In an appearance at the TV critics press tour, Seth Meyers joked that he tried to submit his late-night NBC talk show for Emmy consideration in the miniseries category, but "we were totally shut down."
It was a sly reference to the somewhat dubious practice of category-shopping that went on during the Emmy nomination process. The Television Academy has been the target of criticism for allowing shows like "True Detective" (best drama), "Orange Is the New Black" (best comedy) and "Treme" (miniseries) to jump into categories that some consider a stretch.
During a panel here to promote the Aug. 25 Emmy Awards telecast, Television Academy Chairman Bruce Rosenblum was repeatedly grilled by critics about the seemingly lax nomination process, as well as this years snubs, which included Tatiana Maslany of "Orphan Black."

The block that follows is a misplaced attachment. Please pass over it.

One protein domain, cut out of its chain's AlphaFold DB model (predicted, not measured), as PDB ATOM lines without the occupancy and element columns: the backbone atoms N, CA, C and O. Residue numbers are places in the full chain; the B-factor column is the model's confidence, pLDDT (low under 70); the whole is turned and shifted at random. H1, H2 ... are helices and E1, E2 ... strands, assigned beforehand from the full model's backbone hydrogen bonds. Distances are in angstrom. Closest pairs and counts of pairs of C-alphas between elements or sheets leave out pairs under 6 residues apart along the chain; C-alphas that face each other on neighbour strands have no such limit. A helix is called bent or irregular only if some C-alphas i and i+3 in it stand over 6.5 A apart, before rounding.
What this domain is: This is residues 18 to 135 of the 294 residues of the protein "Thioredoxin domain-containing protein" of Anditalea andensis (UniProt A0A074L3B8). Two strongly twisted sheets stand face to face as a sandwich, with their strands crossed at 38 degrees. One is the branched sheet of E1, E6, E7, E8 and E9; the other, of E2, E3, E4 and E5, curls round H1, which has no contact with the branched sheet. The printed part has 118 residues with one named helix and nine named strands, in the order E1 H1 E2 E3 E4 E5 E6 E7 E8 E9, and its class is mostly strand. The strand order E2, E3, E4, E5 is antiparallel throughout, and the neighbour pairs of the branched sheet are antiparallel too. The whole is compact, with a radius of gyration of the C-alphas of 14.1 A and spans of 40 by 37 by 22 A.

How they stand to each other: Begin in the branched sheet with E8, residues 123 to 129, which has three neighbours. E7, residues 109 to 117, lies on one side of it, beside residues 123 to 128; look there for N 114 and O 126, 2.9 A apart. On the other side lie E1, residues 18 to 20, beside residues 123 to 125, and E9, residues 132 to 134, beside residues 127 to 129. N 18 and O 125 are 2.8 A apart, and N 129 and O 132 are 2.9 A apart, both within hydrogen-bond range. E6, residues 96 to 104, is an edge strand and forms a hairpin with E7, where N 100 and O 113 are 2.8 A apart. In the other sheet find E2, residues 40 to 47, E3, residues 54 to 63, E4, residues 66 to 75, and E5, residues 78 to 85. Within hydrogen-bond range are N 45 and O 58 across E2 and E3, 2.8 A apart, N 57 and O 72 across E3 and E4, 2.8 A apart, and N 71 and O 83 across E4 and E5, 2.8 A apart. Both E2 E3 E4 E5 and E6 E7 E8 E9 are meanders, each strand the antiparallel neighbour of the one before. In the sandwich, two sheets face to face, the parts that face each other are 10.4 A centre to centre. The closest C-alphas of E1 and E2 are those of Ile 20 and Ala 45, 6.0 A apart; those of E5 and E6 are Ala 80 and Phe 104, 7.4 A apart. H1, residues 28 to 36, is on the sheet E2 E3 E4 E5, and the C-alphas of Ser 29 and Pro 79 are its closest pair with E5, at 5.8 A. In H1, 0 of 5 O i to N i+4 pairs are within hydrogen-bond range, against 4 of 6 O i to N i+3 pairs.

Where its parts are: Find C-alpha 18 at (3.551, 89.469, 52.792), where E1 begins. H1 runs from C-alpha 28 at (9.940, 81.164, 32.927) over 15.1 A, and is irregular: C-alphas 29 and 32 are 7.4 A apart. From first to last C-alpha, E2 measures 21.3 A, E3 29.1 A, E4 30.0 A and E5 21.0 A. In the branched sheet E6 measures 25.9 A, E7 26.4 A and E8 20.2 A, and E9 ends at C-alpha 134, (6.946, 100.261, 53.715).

Asked if the rules should be defined more rigidly, he said, "it's certainly something we should take a look at." He also said he is open to expanding the drama and comedy categories to allow for more nominees at a time when the general belief is that a prodigious amount of quality television is being produced.
"There's far more terrific programming on television now than there was five years ago," he said, pointing out that there were 40 percent more dramas and 60 percent more comedies submitted for consideration this year.
As for the show itself, Meyer promises that it will have a lighter tone than last year's telecast, which was knocked by some for being too "morbid," thanks to an excessive amount of in-memoriam sequences.
"We want it to feel like a celebration of a year in TV," said Meyers, insisting the show will be "upbeat and fun."
Still, Meyers knows he can do only so much as host.
"I'm limited by the fact that I can't sing or dance, so I have to tell jokes," he says.